2. Materials and Methods

A qualitative study was carried out in the French-speaking part of Switzerland (Vaud—VD, Fribourg—FR, Jura—JU, Valais—VS, Geneva—GE, Neuchâtel—NE). Two different methodologies were used for the two objectives:
  • Semi-structured interviews deducted and supported by the Consolidated Framework of Implementation Research (CFIR), conducted individually with community pharmacists to identify the implementation factors perceived by pharmacists when implementing the pharmacist prescribing service. The consolidated criteria for reporting qualitative research (COREQ) were used.
  • A questionnaire submitted to the board of pharmacy associations in the French-speaking part of Switzerland to assess their role supporting community pharmacists while implementing the service.

2.1. Semi-Structured Interviews

For the semi-structured interviews with pharmacists, the inclusion criteria were licensed pharmacists working in a community pharmacy in the French-speaking part of Switzerland (VD, FR, JU, VS, GE, NE) who had at least one year of experience. The exclusion criteria were a lack of proficiency in French and not giving consent to participate.
Different communication channels were used to recruit community pharmacists. An advert was posted on LinkedIn® and sent to pharmacy associations. After that initial recruitment period, several pharmacies were contacted for intentional recruitment to obtain a certain diversity regarding the type of pharmacy (independent, chain, group), the location of the pharmacy (rural when <10,000 inhabitants or urban when >10,000 inhabitants), and the medications recommended, in line with the pharmacist prescribing service (frequency of use that was considered depending on the number of medications prescribed in the previous 6 months—low when 0–20 prescriptions were made, medium for 21–50 prescriptions and high for over 50 prescriptions—based on a previous study) [16].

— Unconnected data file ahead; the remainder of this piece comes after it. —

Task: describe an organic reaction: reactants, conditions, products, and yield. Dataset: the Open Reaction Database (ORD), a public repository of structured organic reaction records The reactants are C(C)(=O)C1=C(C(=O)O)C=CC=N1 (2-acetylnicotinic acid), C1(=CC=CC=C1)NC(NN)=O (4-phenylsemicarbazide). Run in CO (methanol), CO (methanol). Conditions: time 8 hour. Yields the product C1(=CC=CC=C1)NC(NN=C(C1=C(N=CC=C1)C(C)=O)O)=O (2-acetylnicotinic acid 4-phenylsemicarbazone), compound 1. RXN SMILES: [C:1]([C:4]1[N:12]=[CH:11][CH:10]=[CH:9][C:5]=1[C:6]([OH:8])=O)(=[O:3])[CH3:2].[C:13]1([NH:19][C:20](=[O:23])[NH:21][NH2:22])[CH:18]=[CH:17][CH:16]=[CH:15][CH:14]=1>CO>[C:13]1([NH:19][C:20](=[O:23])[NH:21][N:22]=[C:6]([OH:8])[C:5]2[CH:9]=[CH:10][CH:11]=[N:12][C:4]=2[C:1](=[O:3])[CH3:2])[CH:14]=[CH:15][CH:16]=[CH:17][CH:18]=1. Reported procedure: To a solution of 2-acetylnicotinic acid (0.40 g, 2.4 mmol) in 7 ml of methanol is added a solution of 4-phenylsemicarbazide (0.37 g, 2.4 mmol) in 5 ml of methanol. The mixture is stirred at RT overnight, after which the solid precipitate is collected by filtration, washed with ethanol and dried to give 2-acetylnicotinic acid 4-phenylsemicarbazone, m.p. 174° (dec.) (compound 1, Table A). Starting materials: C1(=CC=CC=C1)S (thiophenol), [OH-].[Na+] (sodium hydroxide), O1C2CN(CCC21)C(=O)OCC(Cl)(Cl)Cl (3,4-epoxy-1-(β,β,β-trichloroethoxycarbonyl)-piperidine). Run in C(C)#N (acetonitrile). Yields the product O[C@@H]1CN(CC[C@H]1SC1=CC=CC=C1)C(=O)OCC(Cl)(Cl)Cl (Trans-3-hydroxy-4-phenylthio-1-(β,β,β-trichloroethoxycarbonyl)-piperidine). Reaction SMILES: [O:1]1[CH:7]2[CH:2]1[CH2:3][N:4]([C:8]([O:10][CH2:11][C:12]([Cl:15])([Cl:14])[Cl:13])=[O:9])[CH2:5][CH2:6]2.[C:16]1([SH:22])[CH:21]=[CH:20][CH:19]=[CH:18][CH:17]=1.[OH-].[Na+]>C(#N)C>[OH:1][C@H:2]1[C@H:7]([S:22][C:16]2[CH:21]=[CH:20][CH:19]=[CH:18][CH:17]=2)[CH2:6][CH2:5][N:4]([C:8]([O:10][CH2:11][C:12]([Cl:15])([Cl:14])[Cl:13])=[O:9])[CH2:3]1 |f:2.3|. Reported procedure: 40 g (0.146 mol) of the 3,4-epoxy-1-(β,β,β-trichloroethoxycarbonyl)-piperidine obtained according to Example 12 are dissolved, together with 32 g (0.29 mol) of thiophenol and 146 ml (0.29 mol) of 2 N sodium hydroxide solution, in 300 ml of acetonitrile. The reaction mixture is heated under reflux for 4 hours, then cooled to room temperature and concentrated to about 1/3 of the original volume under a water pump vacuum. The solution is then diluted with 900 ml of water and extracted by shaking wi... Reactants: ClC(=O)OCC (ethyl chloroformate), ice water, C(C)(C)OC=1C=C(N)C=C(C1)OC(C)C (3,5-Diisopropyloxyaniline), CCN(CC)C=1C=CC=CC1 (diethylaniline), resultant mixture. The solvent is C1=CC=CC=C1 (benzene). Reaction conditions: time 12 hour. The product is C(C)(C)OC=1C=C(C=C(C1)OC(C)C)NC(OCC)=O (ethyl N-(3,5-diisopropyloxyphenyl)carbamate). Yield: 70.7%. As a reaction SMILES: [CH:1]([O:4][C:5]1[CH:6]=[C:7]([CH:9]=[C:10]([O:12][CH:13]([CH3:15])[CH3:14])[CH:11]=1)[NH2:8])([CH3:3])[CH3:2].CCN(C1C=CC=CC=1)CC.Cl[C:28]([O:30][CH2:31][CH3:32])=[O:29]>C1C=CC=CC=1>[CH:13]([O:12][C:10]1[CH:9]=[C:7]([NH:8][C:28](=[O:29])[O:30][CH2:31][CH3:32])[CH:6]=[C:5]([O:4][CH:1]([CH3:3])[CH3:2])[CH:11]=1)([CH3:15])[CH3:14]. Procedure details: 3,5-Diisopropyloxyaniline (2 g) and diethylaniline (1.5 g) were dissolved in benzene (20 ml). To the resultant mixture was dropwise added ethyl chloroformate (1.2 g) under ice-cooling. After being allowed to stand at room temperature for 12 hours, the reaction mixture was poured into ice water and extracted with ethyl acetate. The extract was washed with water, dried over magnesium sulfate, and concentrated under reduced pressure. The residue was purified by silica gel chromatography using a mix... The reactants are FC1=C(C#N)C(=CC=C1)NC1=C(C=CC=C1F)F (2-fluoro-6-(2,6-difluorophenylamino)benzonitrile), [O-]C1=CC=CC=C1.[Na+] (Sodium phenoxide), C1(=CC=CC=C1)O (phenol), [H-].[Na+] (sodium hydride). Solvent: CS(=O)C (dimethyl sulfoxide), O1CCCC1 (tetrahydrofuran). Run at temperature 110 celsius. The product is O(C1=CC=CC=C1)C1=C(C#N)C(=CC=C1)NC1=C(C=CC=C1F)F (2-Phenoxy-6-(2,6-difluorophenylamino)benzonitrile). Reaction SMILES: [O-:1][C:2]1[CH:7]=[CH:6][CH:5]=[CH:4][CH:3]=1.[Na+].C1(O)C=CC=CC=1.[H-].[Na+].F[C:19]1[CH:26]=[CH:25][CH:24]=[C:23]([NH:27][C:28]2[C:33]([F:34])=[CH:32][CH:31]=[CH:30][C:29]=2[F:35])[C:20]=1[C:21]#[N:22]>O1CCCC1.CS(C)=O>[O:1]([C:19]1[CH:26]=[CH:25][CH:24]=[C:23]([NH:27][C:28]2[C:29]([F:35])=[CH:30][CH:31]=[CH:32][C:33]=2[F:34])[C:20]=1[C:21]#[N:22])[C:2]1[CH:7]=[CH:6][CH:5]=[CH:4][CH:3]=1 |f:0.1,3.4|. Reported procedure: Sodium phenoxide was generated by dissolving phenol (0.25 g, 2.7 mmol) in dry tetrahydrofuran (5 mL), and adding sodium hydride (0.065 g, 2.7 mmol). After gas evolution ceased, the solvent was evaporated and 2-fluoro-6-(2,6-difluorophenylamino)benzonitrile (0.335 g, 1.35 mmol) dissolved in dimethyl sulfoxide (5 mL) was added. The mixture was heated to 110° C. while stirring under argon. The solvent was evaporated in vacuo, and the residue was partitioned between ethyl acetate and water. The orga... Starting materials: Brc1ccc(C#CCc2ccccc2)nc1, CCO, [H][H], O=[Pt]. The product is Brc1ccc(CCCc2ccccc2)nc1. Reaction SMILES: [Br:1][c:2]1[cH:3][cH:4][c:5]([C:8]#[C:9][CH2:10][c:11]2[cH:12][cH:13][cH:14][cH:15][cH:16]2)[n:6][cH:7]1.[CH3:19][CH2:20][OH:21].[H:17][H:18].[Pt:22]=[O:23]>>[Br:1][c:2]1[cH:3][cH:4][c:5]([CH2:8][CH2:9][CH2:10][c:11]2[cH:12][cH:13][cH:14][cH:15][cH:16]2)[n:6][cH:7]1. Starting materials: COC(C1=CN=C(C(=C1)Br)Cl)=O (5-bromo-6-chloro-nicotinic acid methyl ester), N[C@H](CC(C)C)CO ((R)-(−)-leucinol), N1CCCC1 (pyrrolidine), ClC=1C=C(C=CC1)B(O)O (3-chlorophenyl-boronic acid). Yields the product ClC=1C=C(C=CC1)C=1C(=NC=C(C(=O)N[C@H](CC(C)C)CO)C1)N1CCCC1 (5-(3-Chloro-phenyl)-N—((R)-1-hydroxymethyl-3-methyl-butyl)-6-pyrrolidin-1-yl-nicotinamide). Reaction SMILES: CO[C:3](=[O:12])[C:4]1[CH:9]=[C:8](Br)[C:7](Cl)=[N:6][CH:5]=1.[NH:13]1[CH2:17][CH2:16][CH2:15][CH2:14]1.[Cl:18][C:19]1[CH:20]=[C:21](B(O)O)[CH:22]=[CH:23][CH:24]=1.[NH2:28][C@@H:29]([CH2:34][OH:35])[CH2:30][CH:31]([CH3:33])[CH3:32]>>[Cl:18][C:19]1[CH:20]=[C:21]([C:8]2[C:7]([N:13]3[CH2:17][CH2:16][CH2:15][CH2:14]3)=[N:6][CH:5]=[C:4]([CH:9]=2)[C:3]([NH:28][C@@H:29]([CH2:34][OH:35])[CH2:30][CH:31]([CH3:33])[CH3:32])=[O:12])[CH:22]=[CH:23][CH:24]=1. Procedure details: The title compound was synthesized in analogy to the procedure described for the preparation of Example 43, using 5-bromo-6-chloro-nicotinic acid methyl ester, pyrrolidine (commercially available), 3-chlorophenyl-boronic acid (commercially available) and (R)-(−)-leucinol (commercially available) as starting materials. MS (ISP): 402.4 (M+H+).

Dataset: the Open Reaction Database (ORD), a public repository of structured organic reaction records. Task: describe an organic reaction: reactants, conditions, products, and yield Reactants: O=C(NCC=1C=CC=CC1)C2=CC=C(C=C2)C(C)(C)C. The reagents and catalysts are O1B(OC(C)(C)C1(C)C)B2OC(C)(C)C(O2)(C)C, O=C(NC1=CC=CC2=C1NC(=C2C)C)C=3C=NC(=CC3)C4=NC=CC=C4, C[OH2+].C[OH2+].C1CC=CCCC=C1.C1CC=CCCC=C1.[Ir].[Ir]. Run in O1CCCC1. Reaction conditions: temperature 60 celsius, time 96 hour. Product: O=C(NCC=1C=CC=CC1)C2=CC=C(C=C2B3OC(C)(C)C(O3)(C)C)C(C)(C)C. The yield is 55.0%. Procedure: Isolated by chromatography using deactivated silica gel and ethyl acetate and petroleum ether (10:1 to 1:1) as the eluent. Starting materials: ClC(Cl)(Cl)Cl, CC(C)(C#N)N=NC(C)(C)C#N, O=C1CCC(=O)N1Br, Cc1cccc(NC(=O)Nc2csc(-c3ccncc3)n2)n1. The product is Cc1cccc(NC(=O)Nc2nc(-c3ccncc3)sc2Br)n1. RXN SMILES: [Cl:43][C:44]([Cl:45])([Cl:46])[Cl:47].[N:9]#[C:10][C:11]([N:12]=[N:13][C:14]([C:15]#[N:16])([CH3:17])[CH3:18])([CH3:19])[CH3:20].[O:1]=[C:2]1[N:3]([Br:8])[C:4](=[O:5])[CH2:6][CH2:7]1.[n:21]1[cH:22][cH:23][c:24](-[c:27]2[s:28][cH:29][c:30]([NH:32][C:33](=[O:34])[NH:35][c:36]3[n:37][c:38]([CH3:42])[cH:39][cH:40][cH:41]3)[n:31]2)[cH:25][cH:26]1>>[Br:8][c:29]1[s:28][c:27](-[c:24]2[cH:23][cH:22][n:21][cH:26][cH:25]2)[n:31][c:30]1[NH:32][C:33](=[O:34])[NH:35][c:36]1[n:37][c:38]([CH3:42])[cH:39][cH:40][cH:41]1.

To conduct the semi-structured interviews, a guide was developed (Supplementary Materials S1). The questions included in the interview guide were based on the CFIR classification, which contains 5 domains and 38 factors [18], and on a previous study carried out in 2021 [16]. They were divided into different parts: presentation of the pharmacist/pharmacy (type of pharmacy in which the pharmacist worked, number of people working in the pharmacy, cost of the service); opinion on the pharmacy prescribing service; sources of information and training for the service; time and costs required for implementing the service; implementation protocol; potential patient inclusion criteria for the service and information for patients (promotion); relationship with other pharmacies, relationship with GPs and external incentives; stakeholders involved in implementation; and usefulness of the practice change facilitators (for professional pharmacy services in general). The interview guide was reviewed by two PhD pharmacists with experience in the service (NAF, JEB), and tested by a community pharmacist and PhD student with experience in the service (MEH). Before the start of each interview, the pharmacists were reminded of the objectives and method of the study. The interviews were conducted in the back offices of the community pharmacies in which the pharmacists worked and were all audio recorded. The interviewer was a 2nd-year master’s student in Pharmacy (JME).
For the data analysis, the interviews were transcribed using Trint® v2022 transcription software, then a thematic analysis was carried out manually using MAXQDA Standard® v2022 software. As the CFIR had been used to create the interview guide, it was also used to analyze the transcripts. The interview transcripts were analyzed iteratively, one by one. The various implementation factors (facilitators and barriers) expressed by the pharmacists were identified and classified into a CFIR domain and factor. As the interviews progressed, the number of barriers/facilitators increased. If a barrier/facilitator was unclassifiable in one of the CFIR factors, it was classified under “Other: xxx” in its corresponding domain. To improve reliability, intercoder was carried out by two researchers (JME, NAF) for 10% of the data, which enabled a consensus on the first coding. For the rest of the interviews, a consensus was reached for unclear sections between the two researchers. The number of barriers and facilitators was quantified to identify the most prevalent factors for the implementation of the pharmacist prescribing service.